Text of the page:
I'd be mildly interested in knowing a little more about the background of this movie. It's supposed to be a comedy but I found nothing vaguely amusing about it. It looks more than anything like a portfolio piece designed to showcase the talents of Watts and/or the director and open a few doors, and the fact that it seems to have been a short expanded to feature length makes this all the more likely. At any rate, from what I can tell (to be honest I lost interest after the first fifteen minutes or so and skimmed it on fast forward) it has all the hallmarks of a credit card movie, that is a movie put together with little more than a maxed out credit card and the good will of the people involved. The image looks shot with a consumer grade camcorder although the lighting was respectable. The sound is awful but I get the sense this was intentional, to give the movie a more "cinema verite" feel. To top it off Watts' performance is all overwrought angst --- I have never seen more huge close-ups of an actress sobbing uncontrollably in any one movie. This is the kind of thing that performers expect will really impress producers, reinforcing my idea that ELLIE PARKER was intended as a promotional tool for its star. Good luck. I hope she makes it.
The Independent (2000)
I rented this movie expecting, at best, an hour and a half of mindless fun, and the first few minutes seemed to confirm this. Some of the jokes fell flat, the whole thing had a limp, directionless feel. Just goes to show how wrong I can be. This is one of the best movies I've seen in a long time. The satire of 60s/70s exploitation film making is dead on. Jerry Stiller is hilarious. The line-up of cameos is amazing. And Jeannine Garafolo is superb, not underused at all but used with subtlety and humor. She holds the movie together and makes it more than just a bunch of gags, and it's largely thanks to her (and Stiller) that the ending is not only funny but, amazingly enough, touching as well. For fans of bottom of the barrel film-making and for aspiring movie makers everywhere this is a must-see.
In defense of this movie --- sort of.
Taken for what it's intended to be this movie isn't nearly as bad as most others have said. Unfortunately many people are quick to criticize a film for not living up to their preconceptions, and even more just like to slam movies to make themselves feel superior to the film makers, as if mocking a film were somehow a greater accomplishment than creating one in the first place. People like that should limit their opinions to two words --- "It sucks" --- and let it go at that. Anything more is a waste of time.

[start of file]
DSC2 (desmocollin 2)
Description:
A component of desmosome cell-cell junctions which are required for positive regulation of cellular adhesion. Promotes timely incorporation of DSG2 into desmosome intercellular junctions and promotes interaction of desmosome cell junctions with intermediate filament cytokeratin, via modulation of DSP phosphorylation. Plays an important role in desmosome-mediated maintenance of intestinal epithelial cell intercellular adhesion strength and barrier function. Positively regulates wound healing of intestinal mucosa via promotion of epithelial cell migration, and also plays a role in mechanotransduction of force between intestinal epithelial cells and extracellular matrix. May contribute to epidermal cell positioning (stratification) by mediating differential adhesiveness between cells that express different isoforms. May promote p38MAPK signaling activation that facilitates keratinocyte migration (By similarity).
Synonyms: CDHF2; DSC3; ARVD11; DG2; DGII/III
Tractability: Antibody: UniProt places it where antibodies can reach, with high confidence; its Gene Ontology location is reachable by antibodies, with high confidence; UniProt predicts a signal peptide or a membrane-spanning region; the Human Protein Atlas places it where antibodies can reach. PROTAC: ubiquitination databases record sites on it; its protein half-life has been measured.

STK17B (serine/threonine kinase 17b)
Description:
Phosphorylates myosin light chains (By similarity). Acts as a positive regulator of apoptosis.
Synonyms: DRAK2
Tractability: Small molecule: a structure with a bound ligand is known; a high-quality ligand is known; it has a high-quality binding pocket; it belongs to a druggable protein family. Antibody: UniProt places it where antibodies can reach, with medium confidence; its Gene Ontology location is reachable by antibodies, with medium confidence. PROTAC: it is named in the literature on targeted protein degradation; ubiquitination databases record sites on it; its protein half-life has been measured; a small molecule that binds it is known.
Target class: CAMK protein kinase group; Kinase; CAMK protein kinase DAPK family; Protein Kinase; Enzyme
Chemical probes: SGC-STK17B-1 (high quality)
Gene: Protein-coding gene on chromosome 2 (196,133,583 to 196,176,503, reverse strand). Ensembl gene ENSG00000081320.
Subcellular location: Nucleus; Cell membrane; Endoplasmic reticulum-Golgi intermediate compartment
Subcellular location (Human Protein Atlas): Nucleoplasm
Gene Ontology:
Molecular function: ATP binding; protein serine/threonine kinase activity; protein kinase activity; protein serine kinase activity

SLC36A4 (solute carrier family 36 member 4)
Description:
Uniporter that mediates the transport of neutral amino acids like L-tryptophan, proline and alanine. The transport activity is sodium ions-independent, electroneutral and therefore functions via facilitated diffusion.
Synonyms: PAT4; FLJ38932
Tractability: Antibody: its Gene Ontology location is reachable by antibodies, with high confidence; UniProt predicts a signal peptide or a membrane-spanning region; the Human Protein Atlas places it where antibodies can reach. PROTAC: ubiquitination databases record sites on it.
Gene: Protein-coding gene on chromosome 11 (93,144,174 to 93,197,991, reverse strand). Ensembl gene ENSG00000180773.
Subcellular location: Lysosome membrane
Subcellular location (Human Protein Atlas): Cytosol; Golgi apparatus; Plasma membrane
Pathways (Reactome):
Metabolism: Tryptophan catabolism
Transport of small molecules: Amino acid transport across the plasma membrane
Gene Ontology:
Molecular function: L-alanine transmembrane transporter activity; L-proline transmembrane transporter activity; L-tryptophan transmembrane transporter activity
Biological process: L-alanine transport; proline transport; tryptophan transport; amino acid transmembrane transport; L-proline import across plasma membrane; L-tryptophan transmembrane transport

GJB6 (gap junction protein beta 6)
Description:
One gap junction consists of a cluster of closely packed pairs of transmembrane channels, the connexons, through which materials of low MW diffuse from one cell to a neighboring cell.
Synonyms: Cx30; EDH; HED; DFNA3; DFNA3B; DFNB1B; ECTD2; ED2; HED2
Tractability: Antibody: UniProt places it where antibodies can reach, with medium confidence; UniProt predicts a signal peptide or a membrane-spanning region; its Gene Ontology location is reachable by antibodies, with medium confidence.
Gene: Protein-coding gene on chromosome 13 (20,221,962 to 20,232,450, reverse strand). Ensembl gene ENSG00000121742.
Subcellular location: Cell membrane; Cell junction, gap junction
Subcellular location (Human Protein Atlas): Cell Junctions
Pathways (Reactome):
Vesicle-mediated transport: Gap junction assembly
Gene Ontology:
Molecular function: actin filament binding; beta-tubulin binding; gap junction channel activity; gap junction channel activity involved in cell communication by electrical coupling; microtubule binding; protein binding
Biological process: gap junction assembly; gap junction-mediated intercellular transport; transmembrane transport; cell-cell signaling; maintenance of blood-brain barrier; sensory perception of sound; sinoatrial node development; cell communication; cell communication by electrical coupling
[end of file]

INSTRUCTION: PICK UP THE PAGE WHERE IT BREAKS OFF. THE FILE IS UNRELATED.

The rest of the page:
Getting back to MONSTER ISLAND: First the good points. It's well produced and quite well photographed. The sets look good and the locations, while limited, are beautiful. And despite the rather violent opening it is clearly intended for children, and rather young children at that. It reminds me more than anything of the old BANANA SPLITS ADVENTURE HOUR. I'm quite sure if you sat a bunch of six year olds down with this movie they'd be quite entertained, and a kid's film that entertains kids can hardly be called a failure. Regarding the much maligned monster effects, granted they're not convincing but this is explained away in a reasonably plausible manner, and bad as they are they're integrated into the film with clever and reasonably successful perspective shots. The seaweed creatures are simple but initially impressive even if they lose something in the full shots. And the "French" castaway is certainly cute.
On the debit side: Well, crappy monsters even plausibly explained still look like crap, and the comic professor becomes just unbearable after a while. And the action is staged very poorly.